This week’s blog post begins the video blog series of interviews with noted authorities, in this case, virtual work, distributed teams and succeeding in the endeavor. Joining me to discuss Telework and Virtual Teams Strategy is Phil Montero of Montero Consulting (www.youcanworkfromanywhere.com) who has made a career for the past decade plus of enabling companies and individuals to move into the new work environment of working virtually.
Check out the video interview below with Phil. In part 2 of this interview and next blog post, you’ll learn another mission critical element that, in many cases, doesn’t occur in geographically proximate work environments (like under the same roof). If it’s missing in virtual environments, you can kiss success goodbye!
The Way of the World
There is a global phenomena that is changing the way we work. That of course is working virtually separate from brick and mortar corporate offices. This may be difficult for many 9 to 5-ers to grasp, but over a billion (with a B) people already work remotely worldwide and major corporations, particularly in the hi-tech sector, are capitalizing on the tremendous cost savings and talent pool available when using the new, increasingly less costly technology–talent that may not be available within driving distance of your company. Small and mid-size enterprises (SMEs) are getting into the act as well, even though they may not be as far up the learning curve as the heavily resourced giants. This post is for you.
Succeeding with Virtual Work is simple in concept, but not so easy to implement. There are more failures than successes due to leadership that doesn’t recognize the distinction of how the nature of work changes when dealing with distributed work teams, for the company and for the individuals involved. Unfortunately, the price of failure in lost productivity, missed deadlines, and HR casualties will nearly always far exceed the investment needed to get it right the first time. If you’ve been unsuccessful with virtual work teams in the past, take heart and don’t throw the baby out with the bath water.
Set up the Protocol
OK. So you found the coolest gadgets available to have meetings with, collaborate with, and otherwise communicate (or so you think) with the company’s new distributed employee network. Are you done? Of course not. There are so many things that happen as a matter of course when working with colleagues and employees in the same office that are absent in the virtual work environment. Things like a sense of connection with each other, total understanding of the direction and how I as an employee on an island connected only by the tether of the Internet fit into the plan.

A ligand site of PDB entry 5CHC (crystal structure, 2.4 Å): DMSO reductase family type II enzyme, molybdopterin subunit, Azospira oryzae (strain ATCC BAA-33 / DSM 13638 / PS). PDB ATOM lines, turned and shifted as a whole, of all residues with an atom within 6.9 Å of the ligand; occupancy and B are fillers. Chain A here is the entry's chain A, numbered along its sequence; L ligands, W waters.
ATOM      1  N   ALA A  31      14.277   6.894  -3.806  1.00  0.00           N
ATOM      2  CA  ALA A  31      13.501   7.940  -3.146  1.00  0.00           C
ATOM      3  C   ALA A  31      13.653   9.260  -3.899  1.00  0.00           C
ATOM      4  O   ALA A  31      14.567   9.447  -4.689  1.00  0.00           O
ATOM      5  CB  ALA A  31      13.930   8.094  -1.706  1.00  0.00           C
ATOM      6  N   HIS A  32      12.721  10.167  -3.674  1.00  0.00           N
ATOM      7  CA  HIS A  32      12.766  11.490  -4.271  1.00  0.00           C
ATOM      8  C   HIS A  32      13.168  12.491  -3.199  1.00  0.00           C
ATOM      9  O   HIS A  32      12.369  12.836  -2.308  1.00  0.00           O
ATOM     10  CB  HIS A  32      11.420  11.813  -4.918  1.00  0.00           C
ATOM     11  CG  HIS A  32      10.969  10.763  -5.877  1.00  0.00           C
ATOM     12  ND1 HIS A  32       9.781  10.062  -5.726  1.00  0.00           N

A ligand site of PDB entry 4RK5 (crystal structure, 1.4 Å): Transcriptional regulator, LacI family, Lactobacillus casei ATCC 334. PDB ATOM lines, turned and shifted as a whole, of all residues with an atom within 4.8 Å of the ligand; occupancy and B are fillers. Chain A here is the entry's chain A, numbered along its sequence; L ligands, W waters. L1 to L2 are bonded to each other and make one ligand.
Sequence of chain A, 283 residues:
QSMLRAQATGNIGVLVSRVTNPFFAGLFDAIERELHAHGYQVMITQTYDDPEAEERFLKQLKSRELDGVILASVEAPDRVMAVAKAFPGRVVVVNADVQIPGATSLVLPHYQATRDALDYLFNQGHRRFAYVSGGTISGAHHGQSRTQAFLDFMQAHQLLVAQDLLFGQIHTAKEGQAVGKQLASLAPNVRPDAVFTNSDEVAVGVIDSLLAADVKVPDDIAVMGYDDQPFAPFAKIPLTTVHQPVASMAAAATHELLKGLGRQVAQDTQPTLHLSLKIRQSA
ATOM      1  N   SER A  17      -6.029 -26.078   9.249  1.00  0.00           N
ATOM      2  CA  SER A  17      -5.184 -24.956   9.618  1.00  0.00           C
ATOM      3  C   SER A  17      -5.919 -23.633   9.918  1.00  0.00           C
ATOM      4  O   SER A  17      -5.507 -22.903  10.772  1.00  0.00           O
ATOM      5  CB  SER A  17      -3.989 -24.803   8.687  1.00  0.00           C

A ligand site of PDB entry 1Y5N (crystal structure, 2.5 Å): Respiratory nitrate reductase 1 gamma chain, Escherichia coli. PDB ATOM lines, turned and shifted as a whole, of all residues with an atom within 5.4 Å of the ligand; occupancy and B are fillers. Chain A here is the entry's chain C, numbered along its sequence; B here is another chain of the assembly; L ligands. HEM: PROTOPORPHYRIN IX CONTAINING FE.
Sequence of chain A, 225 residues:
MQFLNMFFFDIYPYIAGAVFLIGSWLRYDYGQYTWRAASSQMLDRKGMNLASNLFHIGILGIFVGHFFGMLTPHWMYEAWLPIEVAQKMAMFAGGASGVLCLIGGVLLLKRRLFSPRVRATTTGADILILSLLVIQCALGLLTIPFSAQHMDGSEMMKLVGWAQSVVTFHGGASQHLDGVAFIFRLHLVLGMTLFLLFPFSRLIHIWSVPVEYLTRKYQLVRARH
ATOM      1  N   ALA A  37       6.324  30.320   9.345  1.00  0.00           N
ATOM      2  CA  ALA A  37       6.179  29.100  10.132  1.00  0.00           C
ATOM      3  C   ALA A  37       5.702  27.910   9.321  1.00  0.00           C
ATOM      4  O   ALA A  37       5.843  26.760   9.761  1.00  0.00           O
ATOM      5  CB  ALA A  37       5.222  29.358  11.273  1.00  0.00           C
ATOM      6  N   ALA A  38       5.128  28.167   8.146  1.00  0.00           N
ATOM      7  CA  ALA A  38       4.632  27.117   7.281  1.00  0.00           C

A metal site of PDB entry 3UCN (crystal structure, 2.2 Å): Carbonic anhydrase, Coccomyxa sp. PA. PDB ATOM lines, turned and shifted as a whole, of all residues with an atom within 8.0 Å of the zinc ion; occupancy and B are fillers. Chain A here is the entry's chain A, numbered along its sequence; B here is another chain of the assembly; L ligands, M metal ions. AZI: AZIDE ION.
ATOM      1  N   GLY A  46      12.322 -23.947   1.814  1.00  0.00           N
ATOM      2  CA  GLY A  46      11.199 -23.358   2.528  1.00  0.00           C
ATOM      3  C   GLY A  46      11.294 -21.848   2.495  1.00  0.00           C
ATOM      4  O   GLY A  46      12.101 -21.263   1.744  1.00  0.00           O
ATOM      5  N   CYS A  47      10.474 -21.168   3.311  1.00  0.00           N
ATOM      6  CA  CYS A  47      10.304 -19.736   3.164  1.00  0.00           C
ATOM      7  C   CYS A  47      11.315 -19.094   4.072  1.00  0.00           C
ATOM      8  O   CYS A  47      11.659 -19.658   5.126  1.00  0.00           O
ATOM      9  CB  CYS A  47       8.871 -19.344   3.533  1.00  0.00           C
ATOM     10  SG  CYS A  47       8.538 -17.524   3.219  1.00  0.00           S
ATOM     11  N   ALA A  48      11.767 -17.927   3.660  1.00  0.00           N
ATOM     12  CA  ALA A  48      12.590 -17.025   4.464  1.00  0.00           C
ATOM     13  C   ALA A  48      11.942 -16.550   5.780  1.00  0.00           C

According to Phil, it starts and ends with communication, and not just setting up the wireless network, but really connecting. If you’ve read my blog post (OK, article) on The Expectations Game, you know that dealing with customer expectations and controlling them up front is critical to project success in the world of consulting. The same applies to virtual co-workers and employees, in spades! The first communication element necessary is to set up the protocol, the groundrules for how communication will occur. What happens on a web meeting? When is teleconferencing or Skype videoconferencing required? What about email and text usage? And lest we forget, at what point is face-to-face meeting and hand shaking essential? Leaders of distributed workforces need to establish that protocol with their teams early and reinforce it often.
This only scratches the surface of setting up a distributed or virtual work environment for your company and overcoming barriers to success. It should, however, emphasize the need to take a structured approach to making it happen at your company.